Ireland day 0345. Thursday 08 September 2022- Queen

Ireland day 0345. Thursday 08 September 2022- Queen
Today’s summary Queen Elizabeth II, the only Monarch of the UK I have ever known, died this afternoon.
First thing this morning, I took the DART down to Sandycove to explore the James Joyce museum in the renowned Martello tower, and then had a look around Sandycove village and coast
Today’s weather Wet in the morning but dry with some sun in the afternoon.   Blustery easterly wind.   About 17C
Today’s overview location
(The blue mark shows the location of my route)
Close-up location
(The green line shows where I walked)
(Click button below to download GPX of today’s walk as recorded, or see interactive map at bottom with elevations corrected):
Joyce museum from Sandycove

I can’t say I’m an ardent monarchist.   For goodness sake I don’t even live in the UK at the moment.   But I must say as someone who was born in and lived most of my life in the UK, it came as a bit of a shock to learn that the Queen had died this afternoon.   She is the only British monarch I have ever known – though in that respect I suppose I am in the same position as almost everyone in the country today.   It feels like the end of an era, and perhaps even a bit like the loss of a family member.   

The UK has got plenty of troubles at the moment, and it seems unfortunate that the one respected institution that might have provided some continuity through the forthcoming turbulence will no longer be there.   The new Prime Minister will certainly have a full in-box to deal with and I hope she manages it more competently than her predecessor.   In the meantime, toasting the new monarch and hailing “God save the King” will, for me at least, take a bit of getting used to.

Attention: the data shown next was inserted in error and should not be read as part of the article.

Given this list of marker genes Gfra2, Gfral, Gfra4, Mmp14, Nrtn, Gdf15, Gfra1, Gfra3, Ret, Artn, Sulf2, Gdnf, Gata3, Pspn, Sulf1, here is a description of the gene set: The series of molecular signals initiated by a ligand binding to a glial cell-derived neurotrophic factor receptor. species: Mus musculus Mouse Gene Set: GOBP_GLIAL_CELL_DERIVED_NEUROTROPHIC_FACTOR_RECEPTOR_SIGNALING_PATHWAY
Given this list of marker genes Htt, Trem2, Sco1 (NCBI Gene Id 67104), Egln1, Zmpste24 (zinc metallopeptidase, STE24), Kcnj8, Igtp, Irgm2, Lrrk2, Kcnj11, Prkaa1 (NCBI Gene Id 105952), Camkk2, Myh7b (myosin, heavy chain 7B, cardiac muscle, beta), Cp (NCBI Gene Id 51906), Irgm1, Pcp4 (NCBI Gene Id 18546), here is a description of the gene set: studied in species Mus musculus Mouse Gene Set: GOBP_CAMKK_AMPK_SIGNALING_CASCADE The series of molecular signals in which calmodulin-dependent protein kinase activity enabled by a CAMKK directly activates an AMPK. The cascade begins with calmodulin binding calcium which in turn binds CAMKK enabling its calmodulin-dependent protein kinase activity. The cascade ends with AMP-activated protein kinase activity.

But thank you, Elizabeth, for the job you did in 70 years on the throne.   You will be a hard act to follow.


You will be relieved to learn that I decided to take a day off the gym today.   Instead, while Val was out at work, I thought I would take the opportunity to head south of Dublin, to Sandycove.

A few weeks ago, when I had been on my walk over Dalkey and Killiney Hills, I had finished up at Forty Foot – the public sea-swimming spot at Sandycove.   I’d wanted to see what it was like, having heard a lot about it (I decided it wasn’t for me) but in the process I discovered that the site was overlooked by a Martello Tower.   Not just a Martello Tower, but the Martello tower, where the opening sequences of James Joyce’s masterpiece “Ulysses” is set.   Since 1962, the Tower has been converted to accommodate the James Joyce museum, housing artefacts about his life and the famous book.

Unfortunately, last time I was there, the museum was closed so I researched the opening hours, discovered it was open today, so as soon as I was ready I hopped on a DART and headed straight down to Sandycove and Glasthule station.   To get to the Martello, you have to walk through Sandycove, which is attractive in a villagey-sort of way and which seemed to be furnished with an unexpectedly large number of greengrocer shops.   You walk for about ten minutes then get to the museum, conspicuously situated on the top of a small rise overlooking Forty Foot.

The tower owes its fame to the opening chapters of “Ulysses”, which was set in the tower.  James Joyce had stayed there in September 1904, when he was aged 22, at the invitation of a some-time literary friend Oliver St John Gogarty.   The tower had been decommissioned from military use and Gogarty was renting it as a private house from Dublin Castle for £8 a year.